“The ‘I am a Fredrick Douglass Republican’ statement is more effective because it takes the issue of race off the table, and the opportunity for political dialogue ensues.”
Traditional conservative values, Smith writes, are consistent with Douglass’ four “life-empowering values” which in turn “make the plight of the poor a legislative priority”: respect for the Constitution, respect for life, belief in limited government, and belief in personal responsibility.
Frederick Douglass Republicans are committed “to help today’s Republican Party recapture its political distinction,” Smith writes, going on to describe vividly how he became convinced he had to leave his traditional home with the Democrats.
Increasingly troubled in conscience because of what the Democratic Party grew to stand for, Smith asked, “How can a Christian have unquestionable loyalty to a political party that campaigns on an anti-Christian platform?”
Realizing that none of the emotional or sentimental reasons he had for being a Democrat was valid, and that Douglass’ life-empowering values provided the answer, Smith set his heart, mind, and soul at peace by becoming a Douglass Republican.
Still, values take precedence over party. “I could care less about a party’s name. For me, values and principles are more important than party affiliation,” Smith writes, citing a Reconstruction Era black Republican congressman’s words: “I am the slave of [Christian] principles; I call no [political] party my master.”
When “a staunch liberal Democrat” confronted him at their church door about being a Republican, Smith writes that he proceeded to question the Democrat about his values. This produced the revelation that the Democrat, too, actually was a Frederick Douglas Republican. “Smith, you got a point there. I never thought about it like that.”
“Success Is Not A Secret”
To read about the reality of Douglass’ life is to see the importance of human dignity, and the assaults against it. The cruelty of slavery left various scars, from personal honor to physical threat.
Douglass saw the indignity of having one’s rewards confiscated when a slave master allowed him to keep for himself a tiny fraction of what he earned. Master Hugh “would…when I made him $6, sometimes give me six cents, to encourage me. It had the opposite effect.”
When he was being whipped viciously, Douglass later wrote, “life was all I cared for. ‘Spare my life’ was my continual prayer.”
Although some urged that the solution for blacks was to go back to Africa for a better life, Douglass was convinced that despite the deep changes required to transform a slaveholding America, blacks needed to remain here, their native land.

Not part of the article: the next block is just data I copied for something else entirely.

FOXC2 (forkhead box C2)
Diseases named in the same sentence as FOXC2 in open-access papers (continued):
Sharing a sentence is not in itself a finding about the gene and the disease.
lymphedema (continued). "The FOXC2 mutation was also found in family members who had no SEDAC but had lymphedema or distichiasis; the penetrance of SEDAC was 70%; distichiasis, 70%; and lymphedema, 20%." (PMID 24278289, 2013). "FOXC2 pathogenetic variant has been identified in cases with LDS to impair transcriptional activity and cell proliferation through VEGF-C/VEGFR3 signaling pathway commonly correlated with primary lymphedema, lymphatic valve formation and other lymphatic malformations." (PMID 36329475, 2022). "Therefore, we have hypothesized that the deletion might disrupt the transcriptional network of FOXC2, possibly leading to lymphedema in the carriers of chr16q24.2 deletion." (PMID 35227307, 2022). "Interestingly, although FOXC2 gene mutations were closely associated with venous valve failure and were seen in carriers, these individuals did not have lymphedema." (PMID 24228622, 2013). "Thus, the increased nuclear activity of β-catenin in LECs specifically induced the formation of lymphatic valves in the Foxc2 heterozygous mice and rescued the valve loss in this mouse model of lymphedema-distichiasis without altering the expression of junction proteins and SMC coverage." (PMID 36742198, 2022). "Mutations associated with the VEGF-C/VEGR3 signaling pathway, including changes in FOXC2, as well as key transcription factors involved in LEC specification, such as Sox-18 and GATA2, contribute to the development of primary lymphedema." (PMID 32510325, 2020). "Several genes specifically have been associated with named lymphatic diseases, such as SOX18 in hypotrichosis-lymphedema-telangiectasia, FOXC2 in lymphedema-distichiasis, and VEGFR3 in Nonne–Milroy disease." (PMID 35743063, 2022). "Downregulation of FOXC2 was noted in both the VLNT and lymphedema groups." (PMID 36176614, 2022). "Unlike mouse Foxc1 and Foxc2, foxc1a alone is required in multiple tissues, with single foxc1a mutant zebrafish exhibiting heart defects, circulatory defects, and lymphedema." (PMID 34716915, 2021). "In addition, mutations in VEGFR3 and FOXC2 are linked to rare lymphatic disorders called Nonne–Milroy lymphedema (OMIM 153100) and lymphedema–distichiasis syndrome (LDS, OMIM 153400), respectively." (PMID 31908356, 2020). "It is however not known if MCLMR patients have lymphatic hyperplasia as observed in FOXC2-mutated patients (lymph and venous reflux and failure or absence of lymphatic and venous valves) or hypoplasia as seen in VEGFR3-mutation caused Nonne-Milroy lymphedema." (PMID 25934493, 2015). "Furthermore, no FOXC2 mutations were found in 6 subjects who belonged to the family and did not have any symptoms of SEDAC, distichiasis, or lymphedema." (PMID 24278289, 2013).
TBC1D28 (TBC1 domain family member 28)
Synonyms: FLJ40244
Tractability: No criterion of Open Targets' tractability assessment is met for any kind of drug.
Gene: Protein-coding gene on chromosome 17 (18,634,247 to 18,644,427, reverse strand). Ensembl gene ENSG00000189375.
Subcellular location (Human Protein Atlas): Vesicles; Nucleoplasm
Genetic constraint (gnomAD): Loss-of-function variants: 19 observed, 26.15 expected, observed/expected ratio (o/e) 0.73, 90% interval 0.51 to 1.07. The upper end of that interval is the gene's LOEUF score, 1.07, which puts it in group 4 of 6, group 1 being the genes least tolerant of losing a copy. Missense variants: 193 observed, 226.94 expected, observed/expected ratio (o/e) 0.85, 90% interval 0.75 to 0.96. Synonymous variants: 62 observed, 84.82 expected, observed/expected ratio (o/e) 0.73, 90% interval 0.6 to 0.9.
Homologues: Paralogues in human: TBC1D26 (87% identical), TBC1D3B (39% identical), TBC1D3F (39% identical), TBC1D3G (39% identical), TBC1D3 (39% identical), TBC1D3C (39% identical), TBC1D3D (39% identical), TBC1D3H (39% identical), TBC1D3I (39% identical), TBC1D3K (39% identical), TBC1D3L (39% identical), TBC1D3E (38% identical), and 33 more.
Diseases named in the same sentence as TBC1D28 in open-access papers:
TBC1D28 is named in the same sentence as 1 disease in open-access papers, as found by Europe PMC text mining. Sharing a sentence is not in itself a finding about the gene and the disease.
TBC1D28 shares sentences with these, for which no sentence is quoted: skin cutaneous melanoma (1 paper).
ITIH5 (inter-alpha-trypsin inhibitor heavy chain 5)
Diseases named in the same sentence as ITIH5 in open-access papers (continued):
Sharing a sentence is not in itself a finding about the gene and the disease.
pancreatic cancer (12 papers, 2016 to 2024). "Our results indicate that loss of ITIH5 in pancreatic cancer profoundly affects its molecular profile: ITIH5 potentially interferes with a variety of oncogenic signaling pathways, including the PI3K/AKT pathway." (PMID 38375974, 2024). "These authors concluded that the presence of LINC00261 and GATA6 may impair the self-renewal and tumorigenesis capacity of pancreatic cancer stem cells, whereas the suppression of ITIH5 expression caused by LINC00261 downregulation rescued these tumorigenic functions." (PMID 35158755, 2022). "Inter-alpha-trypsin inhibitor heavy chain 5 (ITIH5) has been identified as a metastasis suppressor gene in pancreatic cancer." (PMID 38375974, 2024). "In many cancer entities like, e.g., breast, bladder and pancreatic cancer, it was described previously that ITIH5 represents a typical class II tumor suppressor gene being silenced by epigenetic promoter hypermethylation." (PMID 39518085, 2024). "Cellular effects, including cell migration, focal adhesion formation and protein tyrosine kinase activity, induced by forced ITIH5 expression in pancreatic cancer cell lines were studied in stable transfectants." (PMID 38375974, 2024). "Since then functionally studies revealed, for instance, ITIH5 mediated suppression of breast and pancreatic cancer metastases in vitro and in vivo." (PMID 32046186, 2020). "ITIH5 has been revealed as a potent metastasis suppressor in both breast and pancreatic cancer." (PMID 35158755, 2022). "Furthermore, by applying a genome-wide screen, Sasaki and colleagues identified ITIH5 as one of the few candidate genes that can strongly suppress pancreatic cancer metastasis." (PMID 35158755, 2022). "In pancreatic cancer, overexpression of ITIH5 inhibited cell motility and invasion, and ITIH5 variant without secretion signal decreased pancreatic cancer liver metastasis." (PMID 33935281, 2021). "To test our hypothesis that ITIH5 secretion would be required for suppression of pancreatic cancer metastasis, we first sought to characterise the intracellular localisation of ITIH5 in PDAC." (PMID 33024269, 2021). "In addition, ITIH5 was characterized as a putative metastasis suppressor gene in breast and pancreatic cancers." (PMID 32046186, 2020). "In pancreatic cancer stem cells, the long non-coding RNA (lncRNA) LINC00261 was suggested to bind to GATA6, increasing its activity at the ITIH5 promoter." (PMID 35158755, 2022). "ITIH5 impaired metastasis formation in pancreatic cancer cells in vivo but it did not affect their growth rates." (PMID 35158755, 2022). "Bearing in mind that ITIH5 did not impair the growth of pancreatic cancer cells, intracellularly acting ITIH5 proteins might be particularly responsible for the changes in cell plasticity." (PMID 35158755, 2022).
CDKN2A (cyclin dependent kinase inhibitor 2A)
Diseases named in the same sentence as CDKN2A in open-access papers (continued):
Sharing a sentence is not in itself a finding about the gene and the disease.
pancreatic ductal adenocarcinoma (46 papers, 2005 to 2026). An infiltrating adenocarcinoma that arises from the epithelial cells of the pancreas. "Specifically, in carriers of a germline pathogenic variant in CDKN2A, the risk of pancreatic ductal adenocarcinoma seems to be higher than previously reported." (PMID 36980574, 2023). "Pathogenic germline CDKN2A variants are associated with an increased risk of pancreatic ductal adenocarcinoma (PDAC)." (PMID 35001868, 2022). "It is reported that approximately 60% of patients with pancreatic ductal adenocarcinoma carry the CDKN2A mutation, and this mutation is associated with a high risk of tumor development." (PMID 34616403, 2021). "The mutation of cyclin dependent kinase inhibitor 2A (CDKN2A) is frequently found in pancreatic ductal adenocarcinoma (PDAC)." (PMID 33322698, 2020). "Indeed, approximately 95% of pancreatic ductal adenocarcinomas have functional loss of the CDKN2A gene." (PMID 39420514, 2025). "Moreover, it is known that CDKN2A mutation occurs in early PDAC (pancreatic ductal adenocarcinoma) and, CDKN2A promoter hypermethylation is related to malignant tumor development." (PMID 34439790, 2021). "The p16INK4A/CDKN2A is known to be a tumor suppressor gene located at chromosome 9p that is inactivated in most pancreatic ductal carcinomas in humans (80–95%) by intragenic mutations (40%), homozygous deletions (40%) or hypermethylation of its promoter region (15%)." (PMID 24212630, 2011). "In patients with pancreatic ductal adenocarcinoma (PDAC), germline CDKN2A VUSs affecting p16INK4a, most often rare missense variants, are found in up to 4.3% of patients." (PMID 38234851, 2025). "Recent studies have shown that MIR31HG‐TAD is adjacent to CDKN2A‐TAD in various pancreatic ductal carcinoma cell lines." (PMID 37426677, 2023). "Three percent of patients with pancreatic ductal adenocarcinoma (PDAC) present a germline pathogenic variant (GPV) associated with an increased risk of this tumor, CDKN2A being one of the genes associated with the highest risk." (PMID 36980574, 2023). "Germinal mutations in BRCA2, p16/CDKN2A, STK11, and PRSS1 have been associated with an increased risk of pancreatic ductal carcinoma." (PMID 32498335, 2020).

The same could be said of the massive waves of illegal immigrants sneaking into the U.S. today. Although legal immigration long has been accepted in the U.S., millions of the unauthorized aliens must stay at home to reform their own nations; they certainly have the numbers to do it, and can’t be allowed to have the excuse that the U.S. government is obligated to provide them what their own slave masters won’t.
Their slave masters need to be taught lessons in humanity, as Douglass’ were.
“Success is not a secret; it’s a system,” Smith writes.
A Valuable Tool
Concluding this handbook for activism, Smith invites readers to clarify their political values by reflecting on what’s important to them, using serious thought, prayer, and honesty.
He suggests these issues: Keeping taxes low, halting illegal immigration, defending traditional marriage, giving parents the power to choose the schools their children attend, protecting unborn children, and fighting international terrorism.
Time and again in current discourse, one hears that blacks favor traditional values — their opposition to the elite’s embrace of “same-sex marriage” is a timely example — but “progressive” Democrats never seem to think they’ll pay a damaging political price for ramming through their agenda.
The black vote always will be there for them anyway, they figure. And the dominant liberal media do all they can to enforce the belief, among blacks and anyone else, that black survival depends on enhancing liberal Democrats’ power.
Were this propaganda deception to crumble, the national Democratic Party would follow the 19th-century slave system into extinction.
Frederick Douglass Republicans could be a valuable tool to help bring an end to the national Democrats’ deep damage to people and society.